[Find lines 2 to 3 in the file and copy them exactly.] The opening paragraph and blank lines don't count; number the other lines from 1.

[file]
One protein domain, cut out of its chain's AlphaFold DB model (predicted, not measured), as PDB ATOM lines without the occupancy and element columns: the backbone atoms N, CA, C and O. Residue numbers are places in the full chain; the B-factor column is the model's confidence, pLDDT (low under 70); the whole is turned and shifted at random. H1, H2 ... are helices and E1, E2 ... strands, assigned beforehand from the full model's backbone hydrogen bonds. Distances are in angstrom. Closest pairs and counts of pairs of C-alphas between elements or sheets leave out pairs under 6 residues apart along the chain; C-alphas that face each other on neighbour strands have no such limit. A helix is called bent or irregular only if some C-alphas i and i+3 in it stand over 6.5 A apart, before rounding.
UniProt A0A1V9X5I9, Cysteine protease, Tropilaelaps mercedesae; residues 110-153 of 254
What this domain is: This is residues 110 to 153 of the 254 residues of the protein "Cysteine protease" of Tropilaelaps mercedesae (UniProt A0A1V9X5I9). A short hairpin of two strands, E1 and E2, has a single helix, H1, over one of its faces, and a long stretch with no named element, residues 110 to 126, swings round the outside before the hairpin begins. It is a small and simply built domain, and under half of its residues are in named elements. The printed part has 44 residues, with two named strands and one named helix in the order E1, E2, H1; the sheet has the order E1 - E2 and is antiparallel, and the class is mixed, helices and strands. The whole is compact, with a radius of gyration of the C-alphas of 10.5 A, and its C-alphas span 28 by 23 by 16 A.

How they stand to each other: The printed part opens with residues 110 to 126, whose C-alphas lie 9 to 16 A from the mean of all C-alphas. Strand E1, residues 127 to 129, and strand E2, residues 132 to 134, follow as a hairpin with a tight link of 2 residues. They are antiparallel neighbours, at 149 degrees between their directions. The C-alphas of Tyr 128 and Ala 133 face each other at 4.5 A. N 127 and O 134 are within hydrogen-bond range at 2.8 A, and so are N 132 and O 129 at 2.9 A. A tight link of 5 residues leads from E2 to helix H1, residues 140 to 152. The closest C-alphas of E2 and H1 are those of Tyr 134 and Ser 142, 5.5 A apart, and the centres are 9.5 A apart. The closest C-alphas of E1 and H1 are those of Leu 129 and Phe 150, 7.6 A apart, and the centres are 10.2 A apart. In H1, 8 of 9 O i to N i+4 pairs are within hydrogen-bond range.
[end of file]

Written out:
What this domain is: This is residues 110 to 153 of the 254 residues of the protein "Cysteine protease" of Tropilaelaps mercedesae (UniProt A0A1V9X5I9). A short hairpin of two strands, E1 and E2, has a single helix, H1, over one of its faces, and a long stretch with no named element, residues 110 to 126, swings round the outside before the hairpin begins. It is a small and simply built domain, and under half of its residues are in named elements. The printed part has 44 residues, with two named strands and one named helix in the order E1, E2, H1; the sheet has the order E1 - E2 and is antiparallel, and the class is mixed, helices and strands. The whole is compact, with a radius of gyration of the C-alphas of 10.5 A, and its C-alphas span 28 by 23 by 16 A.

How they stand to each other: The printed part opens with residues 110 to 126, whose C-alphas lie 9 to 16 A from the mean of all C-alphas. Strand E1, residues 127 to 129, and strand E2, residues 132 to 134, follow as a hairpin with a tight link of 2 residues. They are antiparallel neighbours, at 149 degrees between their directions. The C-alphas of Tyr 128 and Ala 133 face each other at 4.5 A. N 127 and O 134 are within hydrogen-bond range at 2.8 A, and so are N 132 and O 129 at 2.9 A. A tight link of 5 residues leads from E2 to helix H1, residues 140 to 152. The closest C-alphas of E2 and H1 are those of Tyr 134 and Ser 142, 5.5 A apart, and the centres are 9.5 A apart. The closest C-alphas of E1 and H1 are those of Leu 129 and Phe 150, 7.6 A apart, and the centres are 10.2 A apart. In H1, 8 of 9 O i to N i+4 pairs are within hydrogen-bond range.